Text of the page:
UBS Trial: Parts Of Attack Code Found At Defendant's Home
A U.S. Secret Service agent testified that a search of Roger Duronio's home turned up part of a logic bomb on two of his home computers and in a printout found lying on top of a bedroom dresser. The defense, meanwhile, pounded away at UBS PaineWebber's security lapses.
Over the course of cross-examining several witnesses, Adams repeatedly brought up the point that former hackers work at @Stake, Inc., the company that UBS initially brought in to do forensic work immediately after the incident. ''Are hackers good people?'' he asked. ''Are hackers reliable?''
The research labs in @Stake, which was bought by Symantec, Corp. in 2004, were headed up by Peiter C. Zatko (also known in the industry as Mudge), the former CEO and chief scientist of the L0pht, a high-profile hacker think tank. Mudge, however, worked his way into the legitimate business world, testifying before a Senate Committee on Government Affairs, and counseling President Clinton in the White House on security issues.
Mendez testified that other Wall Street firms had recommended several forensic companies, including @Stake, to UBS after their servers were taken down. In 2004, Mudge reportedly became a division scientist working at government contractor, BBN Technologies.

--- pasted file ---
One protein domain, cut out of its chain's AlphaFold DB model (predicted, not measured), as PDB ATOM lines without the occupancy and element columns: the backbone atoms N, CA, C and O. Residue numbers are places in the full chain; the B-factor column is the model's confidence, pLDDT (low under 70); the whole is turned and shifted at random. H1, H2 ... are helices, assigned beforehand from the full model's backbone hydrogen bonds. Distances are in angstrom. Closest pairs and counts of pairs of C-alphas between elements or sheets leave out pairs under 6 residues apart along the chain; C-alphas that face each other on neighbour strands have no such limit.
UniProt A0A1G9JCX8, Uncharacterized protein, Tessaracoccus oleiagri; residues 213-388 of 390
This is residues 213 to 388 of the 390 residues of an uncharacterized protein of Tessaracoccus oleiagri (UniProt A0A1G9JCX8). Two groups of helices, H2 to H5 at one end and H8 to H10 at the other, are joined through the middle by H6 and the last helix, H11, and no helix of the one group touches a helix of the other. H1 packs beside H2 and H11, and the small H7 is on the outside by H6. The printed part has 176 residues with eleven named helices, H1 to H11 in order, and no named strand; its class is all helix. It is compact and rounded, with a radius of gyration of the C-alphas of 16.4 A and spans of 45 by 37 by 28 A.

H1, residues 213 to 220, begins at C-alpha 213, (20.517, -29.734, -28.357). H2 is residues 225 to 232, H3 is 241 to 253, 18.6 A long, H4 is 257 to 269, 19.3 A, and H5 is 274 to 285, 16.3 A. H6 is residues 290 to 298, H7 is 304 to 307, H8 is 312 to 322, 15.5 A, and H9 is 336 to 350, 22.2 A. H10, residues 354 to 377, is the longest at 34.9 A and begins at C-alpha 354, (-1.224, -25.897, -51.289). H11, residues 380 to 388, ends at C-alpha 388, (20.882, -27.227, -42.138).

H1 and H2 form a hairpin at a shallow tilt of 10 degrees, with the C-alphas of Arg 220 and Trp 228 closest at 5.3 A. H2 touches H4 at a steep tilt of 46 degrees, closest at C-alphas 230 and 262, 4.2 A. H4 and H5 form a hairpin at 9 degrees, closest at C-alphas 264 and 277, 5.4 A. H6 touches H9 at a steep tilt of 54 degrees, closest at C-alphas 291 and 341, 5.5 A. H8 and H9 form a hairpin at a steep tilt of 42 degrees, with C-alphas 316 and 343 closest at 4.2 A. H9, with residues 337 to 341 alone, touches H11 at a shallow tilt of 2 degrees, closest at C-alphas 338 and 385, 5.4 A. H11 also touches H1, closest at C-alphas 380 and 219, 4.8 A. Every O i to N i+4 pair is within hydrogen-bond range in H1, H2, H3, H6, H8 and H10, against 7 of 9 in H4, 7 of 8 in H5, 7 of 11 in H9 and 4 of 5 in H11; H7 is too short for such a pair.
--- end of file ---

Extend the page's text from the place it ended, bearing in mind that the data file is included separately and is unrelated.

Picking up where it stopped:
''In my opinion, it's generally a bad idea to bring in old hackers because they have habits that are hard to break,'' said Paller in a separate interview. ''From that perspective, they would be a bad bet for analysis of a company's security. But for forensics, they are often the best idea. There's the old statement about 'it takes one to know one'. Somebody who has broken into computers is more likely to see the evidence of a break-in. For forensics, when they are tightly managed, it's a great idea.''
The defense also took several stabs at suggesting that Cisco Systems, a networking industry giant, might have been responsible for taking down the UBS network during a penetration test that was ongoing during the March 4, 2002 incident.
Never actually coming out and accusing Cisco directly of the take-down, Adams repeatedly asked witnesses if they knew that Cisco had been hired to do the penetration test between February and March of 2002.
''Would it have been helpful to know Cisco was trying to test and bring down the network and operations?'' Adams asked Rajeev Khanna, manager for UBS's Unix Systems Group at the time of the attack. Khanna replied that he did not know about the test at the time.
In a written statement to InformationWeek.com, a spokesman for Cisco said, ''While Cisco does not disclose details of the work we perform for our customers, we are unaware of any issues related to any service Cisco has performed for UBS.''
5 Top Federal Initiatives For 2015As InformationWeek Government readers were busy firming up their fiscal year 2015 budgets, we asked them to rate more than 30 IT initiatives in terms of importance and current leadership focus. No surprise, among more than 30 options, security is No. 1. After that, things get less predictable.